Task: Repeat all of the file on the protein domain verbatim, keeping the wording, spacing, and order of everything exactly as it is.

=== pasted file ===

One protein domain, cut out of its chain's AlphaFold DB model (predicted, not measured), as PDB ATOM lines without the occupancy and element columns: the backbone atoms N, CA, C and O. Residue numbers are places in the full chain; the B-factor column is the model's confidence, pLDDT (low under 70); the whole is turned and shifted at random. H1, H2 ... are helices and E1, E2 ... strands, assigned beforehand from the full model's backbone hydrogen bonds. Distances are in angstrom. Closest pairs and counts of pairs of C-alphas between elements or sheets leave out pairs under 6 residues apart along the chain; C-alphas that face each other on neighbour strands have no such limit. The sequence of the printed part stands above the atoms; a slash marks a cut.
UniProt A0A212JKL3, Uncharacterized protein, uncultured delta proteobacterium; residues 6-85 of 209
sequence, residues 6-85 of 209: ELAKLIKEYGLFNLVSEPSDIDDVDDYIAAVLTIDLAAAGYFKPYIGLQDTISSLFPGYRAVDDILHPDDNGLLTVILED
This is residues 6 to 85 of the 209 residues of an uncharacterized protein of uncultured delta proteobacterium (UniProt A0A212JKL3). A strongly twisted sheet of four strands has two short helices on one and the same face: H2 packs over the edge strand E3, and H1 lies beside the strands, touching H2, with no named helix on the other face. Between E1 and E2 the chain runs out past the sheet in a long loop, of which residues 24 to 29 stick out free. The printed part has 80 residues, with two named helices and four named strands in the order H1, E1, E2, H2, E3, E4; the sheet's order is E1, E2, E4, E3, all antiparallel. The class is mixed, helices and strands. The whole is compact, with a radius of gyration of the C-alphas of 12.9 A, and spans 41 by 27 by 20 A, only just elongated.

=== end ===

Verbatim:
One protein domain, cut out of its chain's AlphaFold DB model (predicted, not measured), as PDB ATOM lines without the occupancy and element columns: the backbone atoms N, CA, C and O. Residue numbers are places in the full chain; the B-factor column is the model's confidence, pLDDT (low under 70); the whole is turned and shifted at random. H1, H2 ... are helices and E1, E2 ... strands, assigned beforehand from the full model's backbone hydrogen bonds. Distances are in angstrom. Closest pairs and counts of pairs of C-alphas between elements or sheets leave out pairs under 6 residues apart along the chain; C-alphas that face each other on neighbour strands have no such limit. The sequence of the printed part stands above the atoms; a slash marks a cut.
UniProt A0A212JKL3, Uncharacterized protein, uncultured delta proteobacterium; residues 6-85 of 209
sequence, residues 6-85 of 209: ELAKLIKEYGLFNLVSEPSDIDDVDDYIAAVLTIDLAAAGYFKPYIGLQDTISSLFPGYRAVDDILHPDDNGLLTVILED
This is residues 6 to 85 of the 209 residues of an uncharacterized protein of uncultured delta proteobacterium (UniProt A0A212JKL3). A strongly twisted sheet of four strands has two short helices on one and the same face: H2 packs over the edge strand E3, and H1 lies beside the strands, touching H2, with no named helix on the other face. Between E1 and E2 the chain runs out past the sheet in a long loop, of which residues 24 to 29 stick out free. The printed part has 80 residues, with two named helices and four named strands in the order H1, E1, E2, H2, E3, E4; the sheet's order is E1, E2, E4, E3, all antiparallel. The class is mixed, helices and strands. The whole is compact, with a radius of gyration of the C-alphas of 12.9 A, and spans 41 by 27 by 20 A, only just elongated.